Remember what we said earlier about the pitter-patter — that sound of lawmakers running away from the administration’s strategy in Afghanistan?
Way back then, all of three hours ago, we were noting that Sen. Chris Coons (D-Del.) had become the latest Democrat to call for a new plan.
Boy, did we move too fast on that item.
A group of 27 senators — 25 Democrats, two Republicans and the independent Bernie Sanders (I-Vt.) — announced today that they had sent a letter to President Obama calling for a shift in strategy. By our math, that’s more than a quarter of the Senate.
In the letter, the senators assert that the original goals of the mission have been met, and that given “our successes, it is the right moment to initiate a sizable and sustained reduction in forces.”
“There are those who argue that rather than reduce our forces, we should maintain a significant number of troops in order to support a lengthy counter-insurgency and nation building effort,” the senators say. “This is misguided. We will never be able to secure and police every town and village in Afghanistan. Nor will we be able to build Afghanistan from the ground up into a Western-style democracy.”
That’s a message Defense Secretary Robert Gates did not need to read in a letter today. Over with the Senate Appropriations committee, Sen. Patrick Leahy, one of the letter’s signatories, was giving Gates and Adm. Mike Mullen an earful, arguing that it’s time to identify “achievable goals” in Afghanistan and to reduce the U.S. military footprint.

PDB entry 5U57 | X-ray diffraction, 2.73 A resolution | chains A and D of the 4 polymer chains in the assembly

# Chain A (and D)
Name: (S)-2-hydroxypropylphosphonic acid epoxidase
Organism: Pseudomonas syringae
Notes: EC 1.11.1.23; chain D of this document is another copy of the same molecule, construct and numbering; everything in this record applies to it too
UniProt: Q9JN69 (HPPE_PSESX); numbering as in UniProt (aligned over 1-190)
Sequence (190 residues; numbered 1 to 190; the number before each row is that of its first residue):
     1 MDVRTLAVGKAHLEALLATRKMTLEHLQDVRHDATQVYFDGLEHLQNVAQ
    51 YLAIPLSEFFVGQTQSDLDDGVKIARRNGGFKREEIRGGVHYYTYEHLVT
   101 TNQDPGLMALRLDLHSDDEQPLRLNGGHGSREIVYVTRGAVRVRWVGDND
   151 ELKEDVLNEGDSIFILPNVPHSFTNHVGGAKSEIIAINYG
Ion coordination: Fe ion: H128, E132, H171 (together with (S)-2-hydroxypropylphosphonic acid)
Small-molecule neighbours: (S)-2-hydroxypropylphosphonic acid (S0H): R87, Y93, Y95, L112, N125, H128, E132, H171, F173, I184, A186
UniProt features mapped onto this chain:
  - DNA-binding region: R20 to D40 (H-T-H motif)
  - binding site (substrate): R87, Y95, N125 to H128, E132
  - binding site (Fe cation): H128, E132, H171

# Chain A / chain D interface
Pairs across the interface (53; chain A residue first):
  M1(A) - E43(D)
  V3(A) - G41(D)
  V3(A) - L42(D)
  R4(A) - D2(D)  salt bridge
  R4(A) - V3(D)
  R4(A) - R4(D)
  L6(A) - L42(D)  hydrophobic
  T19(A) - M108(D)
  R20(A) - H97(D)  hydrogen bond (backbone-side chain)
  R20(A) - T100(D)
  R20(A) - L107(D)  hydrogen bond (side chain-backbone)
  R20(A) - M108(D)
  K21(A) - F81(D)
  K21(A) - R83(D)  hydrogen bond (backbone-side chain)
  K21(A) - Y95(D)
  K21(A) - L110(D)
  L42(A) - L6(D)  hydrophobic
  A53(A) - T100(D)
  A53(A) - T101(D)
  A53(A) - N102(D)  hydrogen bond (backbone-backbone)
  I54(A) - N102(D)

Gates’s response was a robust one, and worth reprinting in full:
“We are not in the business of nation building,” he said. “What we are trying to do is build the Afghan national security forces to the point where they have the ability to defend that country and so that the Taliban and al-Qaeda cannot reconstitute themselves in that country.
“And I think we are making considerable headway in that respect. So I think that -- I know people are frustrated. The country's been at war for 10 years. I know people are tired. But people also have to think in terms of stability and in terms of the potential for reconstitution. What's the cost of failure?”